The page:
Greenwich Royal Naval College

Greenwich aerial viewThe Royal Naval College, Greenwich is part of a designated World Heritage site that includes the Queens House. The college buildings were designed by Sir Christopher Wren in collaboration with other architects as the Greenwich hospital, a residential home for injured sailors. It was built directly on the river Thames between 1696 and 1712, although Wren did not live to see their completion.

The design of the buildings was influenced in some part by the Queens House built for Quuen Anne wife of James I directly behind it. Queen Mary complained that the new building would spoil her view and so  the hospital had 4 separate buidlings which are part of its unique style. Each of the buildings are named after royalty. Queen Mary Court houses the elaborate Chapel, while even more impressive is the painted hall in King Williams Court. The painting of this is a story in itself as the artist Sir James Thornhill was allegedly paid by the yard, but as you can see from the photograph below, the results are magnificent with the artist receiving a knighthood.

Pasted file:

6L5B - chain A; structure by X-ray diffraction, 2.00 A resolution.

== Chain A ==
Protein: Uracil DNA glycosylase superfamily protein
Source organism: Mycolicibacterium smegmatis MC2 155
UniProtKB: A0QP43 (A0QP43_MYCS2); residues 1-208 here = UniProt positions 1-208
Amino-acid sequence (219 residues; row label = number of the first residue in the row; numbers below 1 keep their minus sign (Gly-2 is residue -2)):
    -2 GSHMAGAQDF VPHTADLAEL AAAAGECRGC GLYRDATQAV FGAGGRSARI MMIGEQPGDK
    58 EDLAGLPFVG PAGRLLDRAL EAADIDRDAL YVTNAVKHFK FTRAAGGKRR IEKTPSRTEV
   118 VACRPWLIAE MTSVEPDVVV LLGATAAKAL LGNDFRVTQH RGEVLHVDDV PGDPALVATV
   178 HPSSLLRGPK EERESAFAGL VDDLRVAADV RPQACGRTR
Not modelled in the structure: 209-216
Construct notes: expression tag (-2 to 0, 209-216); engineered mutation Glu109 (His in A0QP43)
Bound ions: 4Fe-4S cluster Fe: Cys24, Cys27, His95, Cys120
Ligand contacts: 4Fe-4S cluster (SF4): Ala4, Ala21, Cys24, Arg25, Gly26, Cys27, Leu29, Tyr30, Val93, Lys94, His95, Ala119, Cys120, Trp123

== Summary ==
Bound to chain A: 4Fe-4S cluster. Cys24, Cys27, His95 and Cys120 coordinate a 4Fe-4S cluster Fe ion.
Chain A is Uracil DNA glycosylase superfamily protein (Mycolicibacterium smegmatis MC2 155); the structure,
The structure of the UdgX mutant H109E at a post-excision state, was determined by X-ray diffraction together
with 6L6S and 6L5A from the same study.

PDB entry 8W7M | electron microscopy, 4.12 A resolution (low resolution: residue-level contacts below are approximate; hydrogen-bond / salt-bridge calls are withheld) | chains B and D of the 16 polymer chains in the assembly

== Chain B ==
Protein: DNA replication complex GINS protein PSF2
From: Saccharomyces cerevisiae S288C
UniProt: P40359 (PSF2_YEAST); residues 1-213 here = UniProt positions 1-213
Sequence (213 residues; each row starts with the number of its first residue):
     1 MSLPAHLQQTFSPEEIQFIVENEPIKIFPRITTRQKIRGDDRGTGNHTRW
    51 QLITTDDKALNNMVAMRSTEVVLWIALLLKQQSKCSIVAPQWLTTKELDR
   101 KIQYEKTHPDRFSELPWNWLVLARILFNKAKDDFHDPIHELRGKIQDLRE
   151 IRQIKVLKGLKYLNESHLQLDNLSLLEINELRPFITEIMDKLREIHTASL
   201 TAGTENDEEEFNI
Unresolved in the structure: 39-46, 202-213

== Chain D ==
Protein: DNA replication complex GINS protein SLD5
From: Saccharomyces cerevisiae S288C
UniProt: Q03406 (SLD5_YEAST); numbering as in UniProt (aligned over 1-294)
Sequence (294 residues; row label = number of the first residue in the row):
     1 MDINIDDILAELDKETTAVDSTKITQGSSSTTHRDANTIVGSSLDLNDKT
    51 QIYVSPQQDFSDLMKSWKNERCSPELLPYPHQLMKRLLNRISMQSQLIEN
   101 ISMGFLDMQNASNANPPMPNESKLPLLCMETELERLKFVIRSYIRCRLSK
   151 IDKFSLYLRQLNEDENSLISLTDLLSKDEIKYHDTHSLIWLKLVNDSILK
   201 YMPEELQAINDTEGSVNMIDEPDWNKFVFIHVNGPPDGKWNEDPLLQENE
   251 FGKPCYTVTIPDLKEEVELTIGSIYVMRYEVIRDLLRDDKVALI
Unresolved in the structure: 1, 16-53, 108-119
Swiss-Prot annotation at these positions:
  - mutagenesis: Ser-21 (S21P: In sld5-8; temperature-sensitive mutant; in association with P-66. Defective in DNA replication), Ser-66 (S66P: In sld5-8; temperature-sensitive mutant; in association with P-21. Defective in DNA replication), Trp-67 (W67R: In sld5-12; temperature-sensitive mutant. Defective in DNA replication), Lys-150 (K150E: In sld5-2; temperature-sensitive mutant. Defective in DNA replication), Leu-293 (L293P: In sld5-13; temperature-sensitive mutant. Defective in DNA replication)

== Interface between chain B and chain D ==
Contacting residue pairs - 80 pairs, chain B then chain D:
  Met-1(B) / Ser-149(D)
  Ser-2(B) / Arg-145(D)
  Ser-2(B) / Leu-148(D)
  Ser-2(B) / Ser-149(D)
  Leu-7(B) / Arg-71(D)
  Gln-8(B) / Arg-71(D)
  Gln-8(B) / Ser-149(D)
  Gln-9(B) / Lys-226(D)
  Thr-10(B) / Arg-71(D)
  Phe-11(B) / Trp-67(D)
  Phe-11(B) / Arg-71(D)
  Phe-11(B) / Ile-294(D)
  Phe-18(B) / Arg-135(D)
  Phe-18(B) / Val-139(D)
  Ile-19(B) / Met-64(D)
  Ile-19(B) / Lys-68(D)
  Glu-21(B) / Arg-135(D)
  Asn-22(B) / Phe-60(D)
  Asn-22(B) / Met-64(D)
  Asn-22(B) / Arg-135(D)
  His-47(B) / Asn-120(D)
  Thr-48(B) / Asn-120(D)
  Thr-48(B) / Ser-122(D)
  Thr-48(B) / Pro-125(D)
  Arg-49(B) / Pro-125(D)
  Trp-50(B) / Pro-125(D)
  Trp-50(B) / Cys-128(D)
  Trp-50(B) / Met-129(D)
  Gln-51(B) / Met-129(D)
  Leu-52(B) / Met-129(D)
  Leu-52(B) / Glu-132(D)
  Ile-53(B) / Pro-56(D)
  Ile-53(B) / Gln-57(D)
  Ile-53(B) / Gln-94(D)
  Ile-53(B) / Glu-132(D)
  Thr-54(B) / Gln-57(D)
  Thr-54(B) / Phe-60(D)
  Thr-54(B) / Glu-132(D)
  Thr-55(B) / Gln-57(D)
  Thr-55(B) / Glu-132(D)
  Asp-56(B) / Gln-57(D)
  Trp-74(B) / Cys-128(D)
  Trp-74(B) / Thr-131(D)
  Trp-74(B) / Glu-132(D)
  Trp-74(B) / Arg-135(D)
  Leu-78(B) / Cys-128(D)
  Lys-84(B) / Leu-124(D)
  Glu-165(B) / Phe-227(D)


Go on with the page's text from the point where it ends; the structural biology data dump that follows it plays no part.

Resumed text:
When the patients were moved elsewhere, the Royal Navy used the buildings as their college.

What is without doubt is that the painted hall has a special atmosphere where you can imagine the sailors presence. Part of that heritage includes Lord Nelson whose body was laid in state in the Painted Hall in 1806.

Old Royal Naval College Website

Greenwich Royal Naval College